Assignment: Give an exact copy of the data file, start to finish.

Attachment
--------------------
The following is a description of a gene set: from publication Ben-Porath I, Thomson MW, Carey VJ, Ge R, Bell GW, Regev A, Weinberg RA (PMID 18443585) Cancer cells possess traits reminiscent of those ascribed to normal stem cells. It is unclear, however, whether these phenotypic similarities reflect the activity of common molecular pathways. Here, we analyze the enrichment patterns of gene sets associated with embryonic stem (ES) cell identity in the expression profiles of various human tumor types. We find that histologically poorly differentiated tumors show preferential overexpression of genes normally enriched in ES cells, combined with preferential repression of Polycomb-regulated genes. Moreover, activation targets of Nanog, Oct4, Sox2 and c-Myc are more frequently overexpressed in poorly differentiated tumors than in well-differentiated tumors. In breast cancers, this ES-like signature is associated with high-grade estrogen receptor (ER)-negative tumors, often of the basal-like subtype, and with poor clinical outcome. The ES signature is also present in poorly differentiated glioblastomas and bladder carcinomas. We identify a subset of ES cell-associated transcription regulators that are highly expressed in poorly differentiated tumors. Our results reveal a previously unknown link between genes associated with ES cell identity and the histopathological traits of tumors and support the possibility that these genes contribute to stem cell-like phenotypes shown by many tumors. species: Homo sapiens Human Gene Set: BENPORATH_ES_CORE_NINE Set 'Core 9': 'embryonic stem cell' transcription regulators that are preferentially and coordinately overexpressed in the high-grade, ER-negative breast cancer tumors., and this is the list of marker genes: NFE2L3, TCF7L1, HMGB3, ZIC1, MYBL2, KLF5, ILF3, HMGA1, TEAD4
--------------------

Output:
The following is a description of a gene set: from publication Ben-Porath I, Thomson MW, Carey VJ, Ge R, Bell GW, Regev A, Weinberg RA (PMID 18443585) Cancer cells possess traits reminiscent of those ascribed to normal stem cells. It is unclear, however, whether these phenotypic similarities reflect the activity of common molecular pathways. Here, we analyze the enrichment patterns of gene sets associated with embryonic stem (ES) cell identity in the expression profiles of various human tumor types. We find that histologically poorly differentiated tumors show preferential overexpression of genes normally enriched in ES cells, combined with preferential repression of Polycomb-regulated genes. Moreover, activation targets of Nanog, Oct4, Sox2 and c-Myc are more frequently overexpressed in poorly differentiated tumors than in well-differentiated tumors. In breast cancers, this ES-like signature is associated with high-grade estrogen receptor (ER)-negative tumors, often of the basal-like subtype, and with poor clinical outcome. The ES signature is also present in poorly differentiated glioblastomas and bladder carcinomas. We identify a subset of ES cell-associated transcription regulators that are highly expressed in poorly differentiated tumors. Our results reveal a previously unknown link between genes associated with ES cell identity and the histopathological traits of tumors and support the possibility that these genes contribute to stem cell-like phenotypes shown by many tumors. species: Homo sapiens Human Gene Set: BENPORATH_ES_CORE_NINE Set 'Core 9': 'embryonic stem cell' transcription regulators that are preferentially and coordinately overexpressed in the high-grade, ER-negative breast cancer tumors., and this is the list of marker genes: NFE2L3, TCF7L1, HMGB3, ZIC1, MYBL2, KLF5, ILF3, HMGA1, TEAD4